PDA

View Full Version : KFFL: Gonzo


Wile_E_Coyote
11-27-2004, 01:33 PM
<A name=202774>Chiefs | Fast Fact: Tony Gonzalez - from www.KFFL.com
Sat, 27 Nov 2004 10:25:50 -0800Jerry Magee, of the San Diego Union-Tribune, reports Kansas City Chiefs (http://www.kffl.com/team/21/nfl) TE Tony Gonzalez (http://www.kffl.com/player/1001/nfl) is just 18 receptions shy of surpassing former San Diego Chargers (http://www.kffl.com/team/31/nfl) and Hall of Fame TE Kellen Winslow for total career catches. In eight seasons with the Chiefs, Gonzalez has 523 receptions while Winslow has 541 receptions through nine seasons.

shaneo69
11-27-2004, 01:37 PM
I used to like Winslow when he was playing. But I think he's been a complete jackass since his career ended.

FloridaChief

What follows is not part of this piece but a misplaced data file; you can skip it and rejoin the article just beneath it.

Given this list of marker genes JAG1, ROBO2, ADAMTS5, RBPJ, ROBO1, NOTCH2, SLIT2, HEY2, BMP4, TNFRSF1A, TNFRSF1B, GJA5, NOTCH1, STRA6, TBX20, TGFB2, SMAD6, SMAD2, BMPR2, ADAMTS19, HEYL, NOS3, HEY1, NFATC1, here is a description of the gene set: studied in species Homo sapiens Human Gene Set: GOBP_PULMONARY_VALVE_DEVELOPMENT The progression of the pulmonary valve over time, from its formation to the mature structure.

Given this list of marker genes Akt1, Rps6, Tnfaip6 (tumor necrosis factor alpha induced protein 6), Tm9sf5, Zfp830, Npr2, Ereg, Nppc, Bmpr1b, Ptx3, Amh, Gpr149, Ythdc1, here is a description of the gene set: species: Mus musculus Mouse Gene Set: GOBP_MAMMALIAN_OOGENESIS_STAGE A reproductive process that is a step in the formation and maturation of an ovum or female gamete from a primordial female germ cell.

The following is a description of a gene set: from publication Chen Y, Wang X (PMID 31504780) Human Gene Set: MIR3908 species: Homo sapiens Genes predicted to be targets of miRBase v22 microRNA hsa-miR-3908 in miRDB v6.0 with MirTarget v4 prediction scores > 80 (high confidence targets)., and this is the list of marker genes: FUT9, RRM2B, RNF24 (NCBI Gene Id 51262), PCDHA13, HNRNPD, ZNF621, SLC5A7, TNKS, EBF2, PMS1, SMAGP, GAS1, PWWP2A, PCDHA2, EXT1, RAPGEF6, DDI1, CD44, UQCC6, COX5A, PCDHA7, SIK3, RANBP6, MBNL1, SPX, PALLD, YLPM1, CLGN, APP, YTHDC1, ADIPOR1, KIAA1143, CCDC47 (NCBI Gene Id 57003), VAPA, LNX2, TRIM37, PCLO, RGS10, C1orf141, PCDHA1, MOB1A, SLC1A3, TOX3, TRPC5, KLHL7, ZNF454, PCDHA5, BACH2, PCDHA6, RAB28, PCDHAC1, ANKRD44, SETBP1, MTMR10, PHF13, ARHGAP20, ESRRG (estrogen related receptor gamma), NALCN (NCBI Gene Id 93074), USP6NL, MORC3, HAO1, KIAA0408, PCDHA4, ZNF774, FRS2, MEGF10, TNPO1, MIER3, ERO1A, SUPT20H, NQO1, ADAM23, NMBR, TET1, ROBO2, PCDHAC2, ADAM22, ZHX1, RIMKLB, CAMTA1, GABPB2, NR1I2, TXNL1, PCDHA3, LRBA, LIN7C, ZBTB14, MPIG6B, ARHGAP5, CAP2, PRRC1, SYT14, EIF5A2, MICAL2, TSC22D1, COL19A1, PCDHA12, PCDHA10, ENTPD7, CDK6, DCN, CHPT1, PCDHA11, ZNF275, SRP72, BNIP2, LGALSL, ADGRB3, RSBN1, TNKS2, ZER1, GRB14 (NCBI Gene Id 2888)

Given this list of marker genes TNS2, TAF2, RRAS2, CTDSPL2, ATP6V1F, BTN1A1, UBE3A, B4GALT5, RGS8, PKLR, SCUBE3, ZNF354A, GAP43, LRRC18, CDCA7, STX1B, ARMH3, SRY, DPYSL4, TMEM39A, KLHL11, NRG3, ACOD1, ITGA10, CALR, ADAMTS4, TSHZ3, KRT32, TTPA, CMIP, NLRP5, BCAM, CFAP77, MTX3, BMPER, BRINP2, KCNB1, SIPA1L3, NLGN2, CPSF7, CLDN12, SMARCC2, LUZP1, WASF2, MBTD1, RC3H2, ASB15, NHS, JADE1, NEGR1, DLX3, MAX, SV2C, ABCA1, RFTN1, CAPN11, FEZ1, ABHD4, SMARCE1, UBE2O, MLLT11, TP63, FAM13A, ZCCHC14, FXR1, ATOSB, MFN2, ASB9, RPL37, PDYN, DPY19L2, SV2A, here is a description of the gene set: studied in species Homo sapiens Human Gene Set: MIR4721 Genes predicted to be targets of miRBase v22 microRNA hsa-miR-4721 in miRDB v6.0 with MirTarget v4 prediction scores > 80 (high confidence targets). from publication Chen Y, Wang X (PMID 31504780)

11-27-2004, 01:40 PM
I used to like Winslow when he was playing. But I think he's been a complete jackass since his career ended.

Father and son stand as two of the biggest assholes in NFL history....F*ck them both...

Deberg_1990
11-27-2004, 01:40 PM
I used to like Winslow when he was playing. But I think he's been a complete jackass since his career ended.

He raised a "Tru Soldja"

Wile_E_Coyote
11-27-2004, 01:48 PM
Kansas City's star set stage for Chargers'

By Jerry Magee
UNION-TRIBUNE STAFF WRITER November 27, 2004 XXX

KANSAS CITY, Mo. It was Kellen Winslow who redefined the tight end position, giving it a shape and dimension that before him it had not possessed.

Enter Tony Gonzalez. He is doing the same things Winslow did when he was with the Chargers, only faster.